- What are angiotensin II receptor blockers?
- How do they work?
- What are they used for?
- Side effects
Angiotensin II receptor blockers (ARBs) are a class of drugs used to treat hypertension. Examples of common ARBs include candestartan, lsartan and telmisartan. ARBs are believed to reduce blood pressure to the same extent as other antihypertensive drug classes such as, β-blockers and angiotensin converting enzyme inhibitors (ACEi).
Angiotensin II receptor blockers bind to the Angiotensin I Receptor (AT1) and prevent the effects of angiotensin II being mediated. AT1 mediate most of the effects of angiotensin II and those that are mediated by angiotensin receptor II are not yet established. ARBs bind specifically to the AT1 receptor to reduce hypertension. They have a highly specific affinity for AT1. The biological effects of angiotensin II are contraction of blood vessels, aldosterone release, sympathetic nerve stimulation and cell growth. These effects are inhibited by ARBs.
ARBs are used to treat hypertension and are especially used by those who cannot tolerate ACEi. They are also used to slow the worsening of renal disease in type II diabetics. The maximum antihypertensive effect usually occurs around 4-6 weeks after treatment has been started.
Common side effects include:
Infrequent side effects include:
Rare side effects include:
Several pre-existing conditions may restrict the use of ARBs. If not noted they could lead to serious damage or lead to the development of other conditions.
Hypotension is when you have a lower blood pressure than normal. There is an increased risk of low blood pressure when taking ARBs and if you have a reduced volume or sodium level or have either aortic stenosis or mitral valve stenosis.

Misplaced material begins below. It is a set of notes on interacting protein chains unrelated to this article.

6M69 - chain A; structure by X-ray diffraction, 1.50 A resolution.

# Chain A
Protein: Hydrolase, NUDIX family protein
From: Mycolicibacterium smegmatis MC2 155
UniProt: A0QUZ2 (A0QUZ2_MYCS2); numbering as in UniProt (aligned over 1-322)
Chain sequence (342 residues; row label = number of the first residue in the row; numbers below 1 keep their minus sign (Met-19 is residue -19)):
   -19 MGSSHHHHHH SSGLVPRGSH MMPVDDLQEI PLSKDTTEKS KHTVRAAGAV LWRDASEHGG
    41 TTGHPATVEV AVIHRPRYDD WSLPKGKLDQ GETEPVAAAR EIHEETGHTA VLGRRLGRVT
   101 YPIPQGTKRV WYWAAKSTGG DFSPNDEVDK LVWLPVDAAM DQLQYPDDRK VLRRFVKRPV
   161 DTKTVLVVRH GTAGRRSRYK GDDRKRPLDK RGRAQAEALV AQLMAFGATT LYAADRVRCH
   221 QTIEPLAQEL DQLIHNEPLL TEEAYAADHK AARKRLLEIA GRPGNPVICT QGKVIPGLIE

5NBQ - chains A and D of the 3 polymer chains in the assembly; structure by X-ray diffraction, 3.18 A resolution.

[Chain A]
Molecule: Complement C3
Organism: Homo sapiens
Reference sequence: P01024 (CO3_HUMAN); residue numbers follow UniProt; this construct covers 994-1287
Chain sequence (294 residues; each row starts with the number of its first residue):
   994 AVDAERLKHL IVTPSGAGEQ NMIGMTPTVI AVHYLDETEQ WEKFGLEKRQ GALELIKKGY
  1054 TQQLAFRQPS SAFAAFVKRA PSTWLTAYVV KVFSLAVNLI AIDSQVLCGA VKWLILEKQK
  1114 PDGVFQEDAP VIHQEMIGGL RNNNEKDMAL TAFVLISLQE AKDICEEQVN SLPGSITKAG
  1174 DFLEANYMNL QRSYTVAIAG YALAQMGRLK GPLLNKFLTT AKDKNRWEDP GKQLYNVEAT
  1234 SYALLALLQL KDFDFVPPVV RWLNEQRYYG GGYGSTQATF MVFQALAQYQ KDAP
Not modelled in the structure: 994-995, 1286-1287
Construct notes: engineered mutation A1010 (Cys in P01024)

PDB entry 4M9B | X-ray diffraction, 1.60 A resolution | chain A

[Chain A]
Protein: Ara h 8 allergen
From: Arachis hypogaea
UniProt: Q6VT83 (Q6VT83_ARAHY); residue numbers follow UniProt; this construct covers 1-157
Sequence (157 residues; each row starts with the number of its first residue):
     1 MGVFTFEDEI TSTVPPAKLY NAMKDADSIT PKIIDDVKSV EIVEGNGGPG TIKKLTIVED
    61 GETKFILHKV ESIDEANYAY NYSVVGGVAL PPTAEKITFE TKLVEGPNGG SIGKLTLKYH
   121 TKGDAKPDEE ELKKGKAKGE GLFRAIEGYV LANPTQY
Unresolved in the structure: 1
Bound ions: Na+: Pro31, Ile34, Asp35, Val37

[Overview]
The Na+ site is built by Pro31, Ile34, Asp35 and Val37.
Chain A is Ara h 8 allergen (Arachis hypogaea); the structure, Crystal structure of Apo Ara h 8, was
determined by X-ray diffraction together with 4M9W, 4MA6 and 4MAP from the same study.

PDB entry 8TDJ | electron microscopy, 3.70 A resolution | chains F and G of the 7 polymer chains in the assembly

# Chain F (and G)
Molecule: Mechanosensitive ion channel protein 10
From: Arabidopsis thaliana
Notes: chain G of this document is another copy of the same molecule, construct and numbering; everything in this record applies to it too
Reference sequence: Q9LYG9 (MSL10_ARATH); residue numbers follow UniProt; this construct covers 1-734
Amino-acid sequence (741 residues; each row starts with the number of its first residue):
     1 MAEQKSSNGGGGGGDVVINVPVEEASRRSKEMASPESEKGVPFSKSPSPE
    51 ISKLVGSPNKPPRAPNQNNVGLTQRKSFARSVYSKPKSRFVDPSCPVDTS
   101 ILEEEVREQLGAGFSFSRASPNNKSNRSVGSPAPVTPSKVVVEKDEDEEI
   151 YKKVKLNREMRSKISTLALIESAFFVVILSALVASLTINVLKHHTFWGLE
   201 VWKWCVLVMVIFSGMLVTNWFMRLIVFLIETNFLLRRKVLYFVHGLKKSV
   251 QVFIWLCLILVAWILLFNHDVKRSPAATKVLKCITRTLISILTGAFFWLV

Hyperkalaemia is when there is an excess of potassium in the blood. This can lead to potentially fatal arrythmias of the heart. When taking ARBs there is an increased risk of hyperkalaemia if you are also taking drugs that increase potassium concentrations (eg cyclosporin). It is advised that if taking drugs which increase potassium concentrations to either prevent use by switching to another drug or to monitor potassium levels carefully.
Problems with kidneys can also lead to increased risk of hyperkalaemia. As a result, it is advised that a lower starting dose should be used and monitoring of potassium levels should also occur.
Primary hyperaldosteronism or Conn’s Syndrome is the excessive production of aldosterone occurring independently of the renin angiotensin system. If the you have this condition then it can reduce the antihypertensive effect of the drug.
ARBs should be avoided if pregnant as it may adversely effect the developing baby. It is recommended that an alternative antihypertensive should be used instead. ARBs are part of the ADEC category D.
Guidelines regarding breastfeeding and ARBs use have not been produced as yet.
NSAIDs like cyclooxgenase-2 inhibitors can reduce the antihypertensive effect.
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- Part of Chapter 5.2- Adrenal imaging, Primary hyperaldosteronism (Conn’s syndrome) In: Wass JAH, Shalet SM, Gale E et al. editors. Oxford Textbook of Endocrinology and Diabetes: Oxford University Press; 2002
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